Commentary

Newsflash: Non-Profits Are Not Impartial

This piece was originally written for my column about transparency and the media on Beacon Reader

The notion of editorial impartiality can be a very seductive failing.

The rise of data-driven explainer sites like Vox and FiveThirtyEight has heralded a resurgence of this ‘view from nowhere’, an insistence on editorial ‘impartiality’ that, at best, leads to imbalanced reporting and, at worst, is used to obscure the actual editorial line from the public. Either way, it is a widely derided practice within journalism for a number of reasons. For the purpose of this piece I will focus on one of the core problems — as a public communicator, is it ever ethical to obscure your subjectivity?

“If in doing the serious work of journalism–digging, reporting, verification, mastering a beat–you develop a view, expressing that view does not diminish your authority. It may even add to it.” Jay Rosen

The ethical issue, in journalism, centres around deciding what exactly a media organisation is supposed to be doing. On the face of it ‘informing the public’ would be a clear, understandable, boilerplate answer. But does that mean informing the public about everybody’s views, regardless of context, or indicating which way the wind is blowing on various issues?

To do the latter is to be accused of subjectivity, a dreaded insult for reporters. But what is actually more useful for the public?

Objectivity is something to strive for in the news business. To abandon it completely is to abandon your purpose of informing the public. On the other hand, to replace editorial understanding, nuance and instinct with ‘pure’ objectivity is another abandonment — of the truth.

Here’s the secret: nobody is objective. To suggest that your editorial line is totally impartial is fundamentally a lie. Every individual has prejudices and opinions informed by their specific life. You cannot truly step outside of yourself and deliver totally impartial reflections on anything. You can try and fail, that is all.

Unless you own the fact that you are aiming for and missing true objectivity, you are misrepresenting your organisation and the content it produces to the public.

There’s nothing ethical about that.

Changes in non-profit communication

A long-standing interest of mine is the interactions between non-profits, media organisations and government bodies (particularly on the issue of transparency). Usually, my criticism is that these different sectors do not share enough when they could often benefit from closer collaboration. In the case of the view from nowhere, however, crossover simply exacerbates the problem.

A number of excellent articles in the international development blogosphere in the last few months have reflected a changing mood. Essentially, this is a sector that has relied on over-simplification and shocking imagery for the last few decades, an approach often derided as ‘poverty porn’. For many years, lots of people people have been very critical of this approach.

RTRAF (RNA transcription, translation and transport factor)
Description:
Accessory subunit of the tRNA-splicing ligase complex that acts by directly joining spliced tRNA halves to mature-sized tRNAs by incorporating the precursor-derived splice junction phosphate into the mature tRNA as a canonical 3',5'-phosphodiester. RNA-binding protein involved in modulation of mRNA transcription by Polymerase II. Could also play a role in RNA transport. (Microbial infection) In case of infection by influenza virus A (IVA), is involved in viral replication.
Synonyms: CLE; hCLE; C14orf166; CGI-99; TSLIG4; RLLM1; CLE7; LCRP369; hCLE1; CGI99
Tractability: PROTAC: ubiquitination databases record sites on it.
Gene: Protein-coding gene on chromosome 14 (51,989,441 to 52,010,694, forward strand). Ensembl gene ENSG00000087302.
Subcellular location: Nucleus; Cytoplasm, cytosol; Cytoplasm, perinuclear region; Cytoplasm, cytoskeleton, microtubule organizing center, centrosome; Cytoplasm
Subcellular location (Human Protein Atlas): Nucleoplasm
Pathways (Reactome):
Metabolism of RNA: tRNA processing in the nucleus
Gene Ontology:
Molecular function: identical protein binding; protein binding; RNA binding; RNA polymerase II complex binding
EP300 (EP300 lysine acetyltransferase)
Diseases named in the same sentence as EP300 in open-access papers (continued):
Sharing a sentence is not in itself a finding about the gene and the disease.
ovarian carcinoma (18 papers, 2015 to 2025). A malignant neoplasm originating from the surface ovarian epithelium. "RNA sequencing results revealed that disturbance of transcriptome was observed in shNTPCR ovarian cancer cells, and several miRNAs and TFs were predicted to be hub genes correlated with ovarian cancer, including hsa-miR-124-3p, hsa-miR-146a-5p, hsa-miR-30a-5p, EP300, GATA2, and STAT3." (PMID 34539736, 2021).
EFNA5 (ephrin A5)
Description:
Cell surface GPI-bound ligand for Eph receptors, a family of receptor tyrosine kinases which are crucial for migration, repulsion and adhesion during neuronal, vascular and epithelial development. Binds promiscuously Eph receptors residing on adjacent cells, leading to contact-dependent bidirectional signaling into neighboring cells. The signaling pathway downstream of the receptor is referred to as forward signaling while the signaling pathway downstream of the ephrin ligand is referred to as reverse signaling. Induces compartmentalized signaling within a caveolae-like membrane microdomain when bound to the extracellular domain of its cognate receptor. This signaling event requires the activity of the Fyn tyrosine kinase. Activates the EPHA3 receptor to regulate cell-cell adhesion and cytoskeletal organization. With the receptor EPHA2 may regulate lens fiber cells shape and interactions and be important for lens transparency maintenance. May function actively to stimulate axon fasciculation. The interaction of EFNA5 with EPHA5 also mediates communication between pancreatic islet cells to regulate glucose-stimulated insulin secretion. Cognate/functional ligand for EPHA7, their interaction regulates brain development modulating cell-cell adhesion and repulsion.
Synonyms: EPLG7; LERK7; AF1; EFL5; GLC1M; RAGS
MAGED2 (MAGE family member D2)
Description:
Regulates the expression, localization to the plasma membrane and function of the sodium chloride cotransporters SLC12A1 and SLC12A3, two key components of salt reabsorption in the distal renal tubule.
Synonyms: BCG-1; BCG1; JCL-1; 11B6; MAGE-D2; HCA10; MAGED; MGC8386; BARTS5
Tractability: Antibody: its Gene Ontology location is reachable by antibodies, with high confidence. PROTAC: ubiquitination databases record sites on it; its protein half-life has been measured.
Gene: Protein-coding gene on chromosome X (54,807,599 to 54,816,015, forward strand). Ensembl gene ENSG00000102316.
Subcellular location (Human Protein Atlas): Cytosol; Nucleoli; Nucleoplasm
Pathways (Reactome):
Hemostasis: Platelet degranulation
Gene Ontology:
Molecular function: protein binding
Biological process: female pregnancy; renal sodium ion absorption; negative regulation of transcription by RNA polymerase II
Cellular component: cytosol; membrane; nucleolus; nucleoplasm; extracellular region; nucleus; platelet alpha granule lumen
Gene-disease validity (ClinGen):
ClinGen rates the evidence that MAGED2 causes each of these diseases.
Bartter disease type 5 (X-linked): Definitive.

This current wave of backlash is extremely welcome and makes a number of crucial points, which include:

The author of that last piece, Dan Lombardi, makes a lot of points that I agree with but I was slightly troubled by his focus on communication that does not focus “solely on the positive or the negative”. In telling the story honestly, Lombardi suggests, you end up with more balanced content that is better able to deal with the inherent complexity of much of the work done in the development sector.

Undoubtedly, this complexity is there — from competing viewpoints to widespread ignorance of the subject matter (see: Ebola) to deep divisions within the industry on how best to achieve success, or even what success might look like. This is all tough stuff for outsiders, which is 99% of the potential audience. For me, his take on honest story telling does not take in another vital component — the storytellers themselves.

Non-profits aren’t impartial either

Development agencies communicate largely to raise either funds or awareness. They are not making content to inform the public. Non-profits have agendas just like everybody else.

The stated aim of most non-profits is to alleviate poverty in some form or another. It is not to make the public more knowledgeable (although that could align with their aim). In fact, their strategy could well be to make the public shocked enough to give money very quickly — hence poverty porn — or to tell the public that their relatively meagre support will make a huge difference — hence Live8 or Kony2012. Those aims are often better achieved by misinforming the public, by dumbing down the message to the point of dis-ingeniousness.

I don’t think that the Make Poverty History team actually thought that they would end poverty by getting people to buy wristbands. They just wanted maximum coverage and support and figured that’d be a fast way to get it.

Now, don’t get me wrong, I don’t think any of the development bloggers are actively endorsing the view from nowhere. Embracing complexity and rejecting the classically paternalistic approach of development communication should be applauded. But there is a danger that this could lead to communication that seeks to hide the agenda of the NGOs and agencies creating it — all in the name of letting their beneficiaries take centre stage. This is the ethical dilemma that has faced journalism for many years.

For me, the stakes are much higher in the world of development: ultimately, development agencies seek to serve the poorest, most vulnerable people on earth. They have no way of combating the agendas of development organisations. If those organisations do not take ownership of their agendas and seek to communicate that, alongside their more nuanced telling of the stories of their work, they will have misrepresented their beneficiaries.

There’s nothing ethical about that, either.

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Advice, Jobs

How To Write So You Won’t Be Ignored

This year, you will write something that almost nobody will read. You will probably write several things that nobody will read. Write with the assumption that no one wants to read what you’re writing: convince them that they should.